The International Federation of Red Cross and Red Crescent Societies warns conditions are set to worsen for 60 million hungry people across sub-Saharan Africa as the El Nino weather phenomenon kicks in.
IFRC is launching an $8 million emergency appeal to assist more than 200,000 people in Gambia, Mauritania, Malawi, Namibia, Senegal, and Zimbabwe. The appeals aim to help the most vulnerable of the millions at risk.
Africa suffers from chronic food shortages and is regularly hit with floods and drought that decimate harvests, leaving millions of people dependent on food aid to survive.
IFRC says the situation is getting worse as the El Nino climate phenomenon is set to strengthen into next year. El Nino triggers extreme weather events and will likely increase floods in equatorial Africa and drought in parts of southern Africa and the Sahel region.
IFRC spokesman Benoit Carpentier tells VOA it is becoming more difficult for people to cope with food shortages because they have little time to recover from one weather disaster before another sets in.
He says the focus of the agency’s appeal is to try to help communities build resilience with small agricultural, seed distribution, and livelihood projects so they can cope with the more frequent climate shocks.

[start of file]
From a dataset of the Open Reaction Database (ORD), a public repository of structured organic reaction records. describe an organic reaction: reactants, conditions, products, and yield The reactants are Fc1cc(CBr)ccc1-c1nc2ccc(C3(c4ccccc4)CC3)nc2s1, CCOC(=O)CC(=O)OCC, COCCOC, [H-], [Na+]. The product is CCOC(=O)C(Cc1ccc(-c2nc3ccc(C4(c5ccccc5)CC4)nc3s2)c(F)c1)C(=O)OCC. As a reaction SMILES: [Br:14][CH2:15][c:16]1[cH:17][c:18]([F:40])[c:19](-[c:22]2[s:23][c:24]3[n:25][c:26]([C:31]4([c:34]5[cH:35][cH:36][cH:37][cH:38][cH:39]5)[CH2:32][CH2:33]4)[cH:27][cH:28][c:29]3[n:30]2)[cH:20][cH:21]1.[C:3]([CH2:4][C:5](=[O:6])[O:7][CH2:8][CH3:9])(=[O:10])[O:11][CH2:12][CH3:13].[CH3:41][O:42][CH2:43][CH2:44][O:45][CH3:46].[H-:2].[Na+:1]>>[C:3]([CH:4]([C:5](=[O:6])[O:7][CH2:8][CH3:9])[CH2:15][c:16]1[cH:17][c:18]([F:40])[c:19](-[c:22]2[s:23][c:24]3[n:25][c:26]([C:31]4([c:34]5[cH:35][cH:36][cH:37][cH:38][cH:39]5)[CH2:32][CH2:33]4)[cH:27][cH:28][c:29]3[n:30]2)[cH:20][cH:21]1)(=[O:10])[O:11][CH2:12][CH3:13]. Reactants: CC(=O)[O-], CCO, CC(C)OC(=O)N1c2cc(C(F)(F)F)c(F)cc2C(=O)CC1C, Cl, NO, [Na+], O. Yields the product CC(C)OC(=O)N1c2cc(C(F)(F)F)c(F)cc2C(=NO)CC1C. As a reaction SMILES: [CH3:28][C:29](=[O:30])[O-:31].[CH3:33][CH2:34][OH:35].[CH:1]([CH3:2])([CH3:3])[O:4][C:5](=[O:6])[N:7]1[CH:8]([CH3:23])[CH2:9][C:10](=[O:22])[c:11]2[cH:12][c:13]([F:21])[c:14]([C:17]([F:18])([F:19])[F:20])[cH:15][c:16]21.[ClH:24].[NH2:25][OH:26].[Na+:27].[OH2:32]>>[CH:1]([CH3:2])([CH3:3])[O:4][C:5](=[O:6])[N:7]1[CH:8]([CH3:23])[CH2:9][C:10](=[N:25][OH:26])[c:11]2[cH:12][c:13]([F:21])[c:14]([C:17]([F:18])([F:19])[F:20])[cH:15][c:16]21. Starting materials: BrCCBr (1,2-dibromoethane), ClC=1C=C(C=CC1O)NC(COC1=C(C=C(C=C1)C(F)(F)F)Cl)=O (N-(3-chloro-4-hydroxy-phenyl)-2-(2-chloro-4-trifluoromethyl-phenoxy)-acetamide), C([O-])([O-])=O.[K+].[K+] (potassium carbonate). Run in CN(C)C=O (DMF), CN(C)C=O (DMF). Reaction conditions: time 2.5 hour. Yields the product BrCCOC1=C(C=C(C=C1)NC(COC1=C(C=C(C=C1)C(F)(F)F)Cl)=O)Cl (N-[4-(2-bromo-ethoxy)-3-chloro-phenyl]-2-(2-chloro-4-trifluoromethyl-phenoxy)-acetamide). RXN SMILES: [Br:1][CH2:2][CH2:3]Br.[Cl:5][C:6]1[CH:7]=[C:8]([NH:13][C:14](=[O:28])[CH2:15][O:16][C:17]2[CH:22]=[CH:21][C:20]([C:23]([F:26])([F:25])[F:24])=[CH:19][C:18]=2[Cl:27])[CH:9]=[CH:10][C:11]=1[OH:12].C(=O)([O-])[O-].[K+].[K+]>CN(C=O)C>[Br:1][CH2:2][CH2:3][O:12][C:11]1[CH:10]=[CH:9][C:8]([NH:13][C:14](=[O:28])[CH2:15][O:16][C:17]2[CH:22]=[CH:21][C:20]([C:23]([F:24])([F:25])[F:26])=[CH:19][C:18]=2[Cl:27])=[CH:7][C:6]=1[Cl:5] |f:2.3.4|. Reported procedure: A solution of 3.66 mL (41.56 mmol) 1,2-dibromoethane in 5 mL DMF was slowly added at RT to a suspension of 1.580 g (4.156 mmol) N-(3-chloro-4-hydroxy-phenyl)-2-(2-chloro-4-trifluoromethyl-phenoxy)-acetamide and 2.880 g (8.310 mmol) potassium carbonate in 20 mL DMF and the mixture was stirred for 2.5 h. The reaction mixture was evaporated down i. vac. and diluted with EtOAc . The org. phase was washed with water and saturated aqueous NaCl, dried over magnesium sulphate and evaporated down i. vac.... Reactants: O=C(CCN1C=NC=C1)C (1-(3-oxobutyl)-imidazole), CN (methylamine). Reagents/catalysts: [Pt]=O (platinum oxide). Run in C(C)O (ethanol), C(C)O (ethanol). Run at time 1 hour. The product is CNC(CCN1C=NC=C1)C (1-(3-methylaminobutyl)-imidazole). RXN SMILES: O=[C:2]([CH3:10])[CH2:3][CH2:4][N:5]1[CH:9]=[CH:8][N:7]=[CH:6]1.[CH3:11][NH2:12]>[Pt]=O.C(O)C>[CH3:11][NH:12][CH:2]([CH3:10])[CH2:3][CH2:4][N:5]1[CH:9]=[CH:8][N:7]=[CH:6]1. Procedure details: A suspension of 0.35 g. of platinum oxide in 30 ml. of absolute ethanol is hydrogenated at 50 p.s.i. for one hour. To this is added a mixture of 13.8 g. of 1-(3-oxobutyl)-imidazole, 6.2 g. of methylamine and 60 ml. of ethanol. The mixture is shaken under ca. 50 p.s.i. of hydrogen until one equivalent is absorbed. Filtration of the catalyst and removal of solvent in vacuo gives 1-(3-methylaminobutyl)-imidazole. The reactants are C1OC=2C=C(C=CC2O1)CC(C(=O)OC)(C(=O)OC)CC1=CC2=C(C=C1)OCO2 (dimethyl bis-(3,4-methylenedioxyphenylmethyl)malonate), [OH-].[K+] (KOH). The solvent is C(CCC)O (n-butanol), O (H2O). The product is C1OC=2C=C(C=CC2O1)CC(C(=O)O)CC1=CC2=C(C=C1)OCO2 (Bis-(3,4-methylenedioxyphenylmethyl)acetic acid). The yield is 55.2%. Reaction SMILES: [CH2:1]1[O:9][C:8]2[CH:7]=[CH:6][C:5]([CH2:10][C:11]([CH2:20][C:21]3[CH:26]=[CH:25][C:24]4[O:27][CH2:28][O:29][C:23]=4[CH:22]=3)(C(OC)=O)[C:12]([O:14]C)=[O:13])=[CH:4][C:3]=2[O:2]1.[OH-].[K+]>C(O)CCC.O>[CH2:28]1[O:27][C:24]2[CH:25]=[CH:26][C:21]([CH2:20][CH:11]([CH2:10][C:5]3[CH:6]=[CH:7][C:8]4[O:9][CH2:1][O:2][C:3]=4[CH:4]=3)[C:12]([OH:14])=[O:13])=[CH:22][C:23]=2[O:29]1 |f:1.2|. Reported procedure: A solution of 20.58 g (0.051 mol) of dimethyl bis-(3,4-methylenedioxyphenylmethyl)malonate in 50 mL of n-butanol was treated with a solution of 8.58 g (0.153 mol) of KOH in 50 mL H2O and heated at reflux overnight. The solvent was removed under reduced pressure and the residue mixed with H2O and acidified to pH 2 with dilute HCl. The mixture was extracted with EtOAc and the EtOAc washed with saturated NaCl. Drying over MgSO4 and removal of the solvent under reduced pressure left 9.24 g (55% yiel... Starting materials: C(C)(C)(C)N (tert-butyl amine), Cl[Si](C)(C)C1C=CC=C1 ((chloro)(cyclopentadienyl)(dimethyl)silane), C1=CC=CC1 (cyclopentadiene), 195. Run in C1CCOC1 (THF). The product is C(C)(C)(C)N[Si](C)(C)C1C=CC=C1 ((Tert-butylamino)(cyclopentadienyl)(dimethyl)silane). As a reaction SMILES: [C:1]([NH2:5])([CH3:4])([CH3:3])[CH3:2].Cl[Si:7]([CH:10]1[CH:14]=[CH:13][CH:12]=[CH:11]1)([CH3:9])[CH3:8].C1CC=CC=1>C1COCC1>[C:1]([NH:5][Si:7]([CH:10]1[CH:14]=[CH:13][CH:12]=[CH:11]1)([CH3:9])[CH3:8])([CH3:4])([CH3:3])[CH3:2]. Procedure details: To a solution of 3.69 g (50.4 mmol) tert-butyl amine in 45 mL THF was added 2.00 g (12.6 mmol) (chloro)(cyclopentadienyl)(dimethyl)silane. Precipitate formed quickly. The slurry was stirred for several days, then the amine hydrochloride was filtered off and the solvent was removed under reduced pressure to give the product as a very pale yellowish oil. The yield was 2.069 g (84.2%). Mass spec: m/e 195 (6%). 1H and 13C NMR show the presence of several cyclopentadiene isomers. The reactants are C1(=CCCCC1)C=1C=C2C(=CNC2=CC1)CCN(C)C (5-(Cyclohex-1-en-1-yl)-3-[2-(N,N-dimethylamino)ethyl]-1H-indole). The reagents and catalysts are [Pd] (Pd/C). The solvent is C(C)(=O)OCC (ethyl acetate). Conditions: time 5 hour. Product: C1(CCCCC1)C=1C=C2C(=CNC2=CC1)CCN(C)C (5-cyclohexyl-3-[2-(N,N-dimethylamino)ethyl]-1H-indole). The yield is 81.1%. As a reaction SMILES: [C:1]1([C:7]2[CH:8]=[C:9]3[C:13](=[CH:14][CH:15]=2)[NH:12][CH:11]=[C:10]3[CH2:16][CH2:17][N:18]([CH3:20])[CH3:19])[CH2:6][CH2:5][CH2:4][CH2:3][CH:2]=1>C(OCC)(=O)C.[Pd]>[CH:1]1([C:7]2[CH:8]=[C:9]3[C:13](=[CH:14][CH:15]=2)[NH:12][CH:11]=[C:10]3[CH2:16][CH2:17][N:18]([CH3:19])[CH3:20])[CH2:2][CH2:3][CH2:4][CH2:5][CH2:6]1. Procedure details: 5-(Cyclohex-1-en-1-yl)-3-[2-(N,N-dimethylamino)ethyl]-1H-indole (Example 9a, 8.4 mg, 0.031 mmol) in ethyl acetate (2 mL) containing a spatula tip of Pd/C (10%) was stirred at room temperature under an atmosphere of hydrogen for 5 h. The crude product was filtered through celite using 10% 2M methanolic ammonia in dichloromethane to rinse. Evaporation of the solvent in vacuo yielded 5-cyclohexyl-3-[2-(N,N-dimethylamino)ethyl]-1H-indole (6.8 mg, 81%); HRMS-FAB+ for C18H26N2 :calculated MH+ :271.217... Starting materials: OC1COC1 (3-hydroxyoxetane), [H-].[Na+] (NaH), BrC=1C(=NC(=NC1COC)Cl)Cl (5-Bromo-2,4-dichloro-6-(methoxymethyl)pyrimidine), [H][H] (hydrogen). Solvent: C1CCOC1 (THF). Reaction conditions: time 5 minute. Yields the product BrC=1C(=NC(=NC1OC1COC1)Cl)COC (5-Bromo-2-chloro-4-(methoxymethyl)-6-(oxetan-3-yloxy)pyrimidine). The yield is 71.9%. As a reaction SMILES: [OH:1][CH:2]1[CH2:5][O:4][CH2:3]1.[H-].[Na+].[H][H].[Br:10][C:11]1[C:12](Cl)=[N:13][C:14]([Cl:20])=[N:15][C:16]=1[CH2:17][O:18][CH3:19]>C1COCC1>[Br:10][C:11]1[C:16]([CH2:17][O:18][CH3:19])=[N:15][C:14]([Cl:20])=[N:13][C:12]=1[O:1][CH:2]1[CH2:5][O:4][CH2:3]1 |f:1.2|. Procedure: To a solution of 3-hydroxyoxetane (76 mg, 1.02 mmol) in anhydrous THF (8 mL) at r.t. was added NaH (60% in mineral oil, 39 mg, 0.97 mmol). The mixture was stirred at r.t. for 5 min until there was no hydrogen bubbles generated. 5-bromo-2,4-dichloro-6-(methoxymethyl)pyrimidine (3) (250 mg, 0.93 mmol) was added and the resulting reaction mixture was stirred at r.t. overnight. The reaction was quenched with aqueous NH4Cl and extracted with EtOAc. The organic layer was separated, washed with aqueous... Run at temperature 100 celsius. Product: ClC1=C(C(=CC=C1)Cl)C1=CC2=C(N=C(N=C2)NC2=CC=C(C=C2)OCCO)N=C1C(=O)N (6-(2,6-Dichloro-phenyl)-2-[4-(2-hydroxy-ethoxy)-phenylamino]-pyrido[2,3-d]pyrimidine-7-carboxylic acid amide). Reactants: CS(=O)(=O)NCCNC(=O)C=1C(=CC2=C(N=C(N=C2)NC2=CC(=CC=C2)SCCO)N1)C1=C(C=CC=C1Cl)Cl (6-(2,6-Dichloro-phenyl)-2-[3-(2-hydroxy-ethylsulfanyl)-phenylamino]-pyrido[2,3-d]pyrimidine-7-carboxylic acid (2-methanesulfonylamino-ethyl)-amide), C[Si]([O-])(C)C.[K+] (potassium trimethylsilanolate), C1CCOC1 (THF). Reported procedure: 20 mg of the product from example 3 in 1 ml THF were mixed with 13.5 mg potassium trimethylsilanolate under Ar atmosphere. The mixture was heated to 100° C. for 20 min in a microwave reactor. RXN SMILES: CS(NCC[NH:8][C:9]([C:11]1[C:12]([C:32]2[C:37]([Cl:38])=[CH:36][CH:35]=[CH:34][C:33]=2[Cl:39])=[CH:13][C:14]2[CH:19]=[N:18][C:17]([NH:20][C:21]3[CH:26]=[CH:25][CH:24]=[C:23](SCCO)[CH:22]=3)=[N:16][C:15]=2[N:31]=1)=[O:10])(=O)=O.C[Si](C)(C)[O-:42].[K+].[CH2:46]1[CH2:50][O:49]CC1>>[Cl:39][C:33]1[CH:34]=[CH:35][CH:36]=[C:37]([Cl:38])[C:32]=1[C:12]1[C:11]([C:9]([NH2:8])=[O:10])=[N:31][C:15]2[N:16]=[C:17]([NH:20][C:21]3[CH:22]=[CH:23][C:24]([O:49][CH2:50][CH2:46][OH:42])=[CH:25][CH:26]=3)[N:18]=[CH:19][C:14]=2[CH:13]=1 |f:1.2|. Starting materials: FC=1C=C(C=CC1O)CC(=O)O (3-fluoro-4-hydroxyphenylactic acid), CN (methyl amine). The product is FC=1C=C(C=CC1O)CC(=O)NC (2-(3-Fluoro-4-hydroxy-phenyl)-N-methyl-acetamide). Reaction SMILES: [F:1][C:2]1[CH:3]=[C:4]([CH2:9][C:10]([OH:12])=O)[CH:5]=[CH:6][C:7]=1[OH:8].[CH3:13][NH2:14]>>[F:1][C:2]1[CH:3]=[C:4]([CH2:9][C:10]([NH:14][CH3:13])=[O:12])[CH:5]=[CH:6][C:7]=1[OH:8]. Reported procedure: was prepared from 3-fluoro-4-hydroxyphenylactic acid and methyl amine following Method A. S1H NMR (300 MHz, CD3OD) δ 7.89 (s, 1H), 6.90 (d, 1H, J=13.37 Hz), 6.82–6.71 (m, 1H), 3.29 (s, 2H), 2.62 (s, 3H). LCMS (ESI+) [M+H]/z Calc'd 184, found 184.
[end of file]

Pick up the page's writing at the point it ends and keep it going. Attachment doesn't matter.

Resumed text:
“What they build back every year is getting smaller every year," he said. "That's what we are trying to tackle with these appeals that we have launched in these countries. Definitely time is really ticking because ... the El Nino phenomenon is going to amplify those. We already see the impact and we really need to act quite fast.”
IFRC warns malnutrition rates are very high in Africa and the lack of nutritious food may be life threatening for children, people with HIV and other vulnerable groups.
Carpentier says hunger may drive families to pull their children out of school and put them to work, and women might trade sex for food, putting themselves at risk of HIV.